Location: Diet, Genomics and Immunology LaboratoryTitle: Il-4 up-regulates cyclooxygenase-1 expression in macrophages
|SHAY, ASHLEY - PENNSYLVANIA STATE UNIVERSITY|
|TUKARAMRAO, DIWAKAR - PENNSYLVANIA STATE UNIVERSITY|
|GUAN, BO-JHIH - PENNSYLVANIA STATE UNIVERSITY|
|NARAYAN, VIVEK - PENNSYLVANIA STATE UNIVERSITY|
|PRABHU, SANDEEP - PENNSYLVANIA STATE UNIVERSITY|
Submitted to: Journal of Biological Chemistry
Publication Type: Peer Reviewed Journal
Publication Acceptance Date: 7/6/2017
Publication Date: 9/1/2017
Citation: Shay, A.E., Tukaramrao, D.B., Guan, B., Narayan, V., Urban Jr, J.F., Prabhu, S.K. 2017. Il-4 up-regulates cyclooxygenase-1 expression in macrophages. Journal of Biological Chemistry. 292(35):14544-14555. https://doi.org/10.1074/jbc.M117.785014.
Interpretive Summary: Worm parasites can infect humans and animals and stimulate production of a class of protein mediators called Th2 cytokines that facilitate the expulsion of parasites from the intestine but have also been shown to reduce inflammation and assist in tissue repair mechanisms. The current study, conducted by scientists at Pennsylvania State University and the U.S. Department of Agriculture's Agricultural Research Service in Beltsville, Maryland, showed that a macrophage cell type polarized to become alternatively activated by the Th2 cytokines also produces potent pro-resolving mediators, such as prostaglandin D2 metabolites produced by the cyclooxygenase (Cox) pathway. The study further showed that Cox-1 in particular was induced by the Th2 cytokines in alternatively activated macrophages. Blocking of Cox-1 production exacerbates tissue injury during allergic responses in the lungs suggesting that it may play a role in an anti-inflammatory response in that tissue. These studies suggest a novel paradigm where parasite-induced Th2 cytokines regulate Cox-1 production to play a key role in tissue homeostasis and wound healing during parasitic infections. Of additional interest was the observation that the drug, metformin, blocked Cox-1 expression and reduced expulsion of worm parasites from the intestine through its role in macrophage polarization. Metformin, however, has been shown to have beneficial affects on allergic disease in the lungs which suggests that Cox-1 is part of a cast of mediators regulating inflammation during an allergic response. This information is important to animal scientists interested in the mechanism of parasite control and also to clinicians that treat allergic disease in humans.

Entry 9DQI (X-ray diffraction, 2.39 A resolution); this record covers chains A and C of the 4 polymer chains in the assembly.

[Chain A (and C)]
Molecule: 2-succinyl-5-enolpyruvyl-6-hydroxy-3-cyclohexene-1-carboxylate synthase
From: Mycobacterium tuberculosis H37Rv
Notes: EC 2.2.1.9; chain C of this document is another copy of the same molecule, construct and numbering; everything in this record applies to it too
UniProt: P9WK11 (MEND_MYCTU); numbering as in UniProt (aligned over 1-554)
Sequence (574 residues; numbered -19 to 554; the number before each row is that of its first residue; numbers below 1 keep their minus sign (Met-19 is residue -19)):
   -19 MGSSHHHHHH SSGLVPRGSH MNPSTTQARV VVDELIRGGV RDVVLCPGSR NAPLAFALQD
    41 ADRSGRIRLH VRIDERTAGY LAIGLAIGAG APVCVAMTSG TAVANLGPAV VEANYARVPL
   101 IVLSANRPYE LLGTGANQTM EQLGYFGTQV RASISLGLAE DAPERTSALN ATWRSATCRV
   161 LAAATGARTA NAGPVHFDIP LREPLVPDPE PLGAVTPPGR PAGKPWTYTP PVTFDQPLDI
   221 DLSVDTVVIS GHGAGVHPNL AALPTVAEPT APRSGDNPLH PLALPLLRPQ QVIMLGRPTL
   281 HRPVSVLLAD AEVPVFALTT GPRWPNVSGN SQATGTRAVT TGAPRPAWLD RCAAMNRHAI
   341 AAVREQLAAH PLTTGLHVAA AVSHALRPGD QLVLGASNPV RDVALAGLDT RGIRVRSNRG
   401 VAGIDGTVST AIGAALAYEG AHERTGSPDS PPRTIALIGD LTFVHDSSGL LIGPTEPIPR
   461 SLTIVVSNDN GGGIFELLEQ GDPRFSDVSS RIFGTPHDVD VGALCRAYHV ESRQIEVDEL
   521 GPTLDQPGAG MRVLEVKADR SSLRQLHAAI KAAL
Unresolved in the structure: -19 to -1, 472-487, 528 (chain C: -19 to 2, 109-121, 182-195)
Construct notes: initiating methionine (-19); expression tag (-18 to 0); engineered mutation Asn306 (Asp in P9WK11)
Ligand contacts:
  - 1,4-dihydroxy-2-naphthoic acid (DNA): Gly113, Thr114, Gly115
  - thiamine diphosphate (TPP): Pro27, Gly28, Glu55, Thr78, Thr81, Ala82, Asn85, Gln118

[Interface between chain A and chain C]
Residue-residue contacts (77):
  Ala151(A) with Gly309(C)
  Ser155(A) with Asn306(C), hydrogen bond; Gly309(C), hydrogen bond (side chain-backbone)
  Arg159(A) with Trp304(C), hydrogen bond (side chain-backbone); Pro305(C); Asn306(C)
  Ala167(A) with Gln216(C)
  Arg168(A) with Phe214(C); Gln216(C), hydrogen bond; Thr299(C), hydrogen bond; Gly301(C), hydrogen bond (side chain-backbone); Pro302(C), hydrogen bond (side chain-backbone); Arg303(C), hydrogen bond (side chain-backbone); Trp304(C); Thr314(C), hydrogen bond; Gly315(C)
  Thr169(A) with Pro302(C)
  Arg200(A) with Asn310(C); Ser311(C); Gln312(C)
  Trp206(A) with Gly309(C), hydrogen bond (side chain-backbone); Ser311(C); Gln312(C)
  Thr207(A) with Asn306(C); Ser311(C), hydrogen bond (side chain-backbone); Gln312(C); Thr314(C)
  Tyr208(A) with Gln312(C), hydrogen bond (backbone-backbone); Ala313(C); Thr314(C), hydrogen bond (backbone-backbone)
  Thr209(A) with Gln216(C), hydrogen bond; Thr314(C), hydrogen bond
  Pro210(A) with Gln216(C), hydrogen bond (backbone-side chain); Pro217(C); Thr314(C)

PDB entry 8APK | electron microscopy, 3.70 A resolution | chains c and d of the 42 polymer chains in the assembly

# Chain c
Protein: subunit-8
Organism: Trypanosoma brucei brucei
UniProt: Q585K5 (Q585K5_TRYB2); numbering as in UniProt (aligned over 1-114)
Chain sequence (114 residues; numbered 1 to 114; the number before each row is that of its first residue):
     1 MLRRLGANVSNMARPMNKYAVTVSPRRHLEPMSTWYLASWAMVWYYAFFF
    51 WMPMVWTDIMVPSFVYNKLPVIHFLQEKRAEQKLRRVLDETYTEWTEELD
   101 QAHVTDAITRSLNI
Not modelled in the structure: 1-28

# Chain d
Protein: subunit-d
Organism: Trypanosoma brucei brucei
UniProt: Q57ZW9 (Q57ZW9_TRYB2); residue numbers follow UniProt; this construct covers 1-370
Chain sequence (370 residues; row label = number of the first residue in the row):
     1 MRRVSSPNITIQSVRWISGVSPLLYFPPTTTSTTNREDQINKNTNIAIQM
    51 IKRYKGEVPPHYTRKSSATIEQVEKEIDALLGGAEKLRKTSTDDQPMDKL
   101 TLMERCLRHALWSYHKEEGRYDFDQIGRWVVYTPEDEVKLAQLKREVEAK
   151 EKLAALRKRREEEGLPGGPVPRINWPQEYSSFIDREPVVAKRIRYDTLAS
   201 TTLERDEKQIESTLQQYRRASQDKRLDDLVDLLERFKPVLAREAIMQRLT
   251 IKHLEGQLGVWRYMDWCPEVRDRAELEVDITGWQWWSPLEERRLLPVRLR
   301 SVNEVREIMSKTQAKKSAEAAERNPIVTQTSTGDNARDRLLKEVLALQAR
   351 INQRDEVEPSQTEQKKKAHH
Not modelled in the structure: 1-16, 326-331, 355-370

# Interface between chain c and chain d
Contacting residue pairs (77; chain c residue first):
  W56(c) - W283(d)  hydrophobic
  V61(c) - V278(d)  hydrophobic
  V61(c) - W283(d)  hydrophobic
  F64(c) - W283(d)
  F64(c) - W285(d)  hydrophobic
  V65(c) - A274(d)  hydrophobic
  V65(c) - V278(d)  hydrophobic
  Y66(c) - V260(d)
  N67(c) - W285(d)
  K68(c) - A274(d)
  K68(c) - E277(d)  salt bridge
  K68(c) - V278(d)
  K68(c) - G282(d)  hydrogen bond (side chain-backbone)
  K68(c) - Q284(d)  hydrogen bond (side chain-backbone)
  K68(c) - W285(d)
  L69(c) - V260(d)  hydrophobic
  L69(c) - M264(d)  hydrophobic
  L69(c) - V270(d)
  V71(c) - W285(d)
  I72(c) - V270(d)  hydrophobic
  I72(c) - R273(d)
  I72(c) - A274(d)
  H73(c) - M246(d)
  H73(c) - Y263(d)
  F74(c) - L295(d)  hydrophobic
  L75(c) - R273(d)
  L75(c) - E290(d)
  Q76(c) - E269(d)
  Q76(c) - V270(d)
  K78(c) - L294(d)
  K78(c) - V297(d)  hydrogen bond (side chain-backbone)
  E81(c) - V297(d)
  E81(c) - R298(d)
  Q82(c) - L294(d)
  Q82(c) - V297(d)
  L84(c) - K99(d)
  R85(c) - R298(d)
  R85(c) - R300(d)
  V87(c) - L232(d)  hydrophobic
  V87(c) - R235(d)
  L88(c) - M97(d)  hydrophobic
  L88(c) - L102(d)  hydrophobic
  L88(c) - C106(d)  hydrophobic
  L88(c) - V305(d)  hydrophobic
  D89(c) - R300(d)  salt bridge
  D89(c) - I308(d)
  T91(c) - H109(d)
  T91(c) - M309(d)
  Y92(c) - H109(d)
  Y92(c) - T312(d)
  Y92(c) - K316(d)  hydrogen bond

Technical Abstract: Interleukin (IL)-4 and IL-13 drive the polarization of macrophages towards an alternatively activated phenotype (M2) that is associated with the expression of potent pro-resolving mediators, such as prostaglandin D2 metabolites produced by the cyclooxygenase (Cox) pathway. Interestingly, while the expression of Cox-2 was significantly downregulated by IL-4, the protein expression of Cox-1 was upregulated in macrophages by increased polysomal translation of Ptgs-1 mRNA. This phenomenon not only challenged the dogma that Cox-1 was only developmentally regulated, but also demonstrated a novel mechanism where IL-4-dependent translation of Ptgs-1 mRNA involved the activation of the mTOR complex via 5 prime terminal oligopyrimidine (TOP) sequences at the transcription start site. Using specific chemical inhibitors, we demonstrate here that IL-4 increased the translation of Cox-1 via the c-fes-Akt-mTOR axis rather than the JAK/STAT pathway. Activation of AMPK by metformin or inhibition of mTOR by torin1 blocked the IL-4-dependent expression of Cox-1 and consequent ability of macrophages to polarize toward a M2 phenotype. However, use of 15d-PGJ2 partially rescued the effects of metformin suggesting the importance of Cox-1 in macrophage polarization as seen in a model of gastrointestinal helminth, Nippostrongylus brasiliensis, clearance. In summary, these studies suggest a novel paradigm where IL-4-dependent translational upregulation of Cox-1 expression may play a key role in tissue homeostasis and wound healing during Th2-mediated immune responses, such as parasitic infections.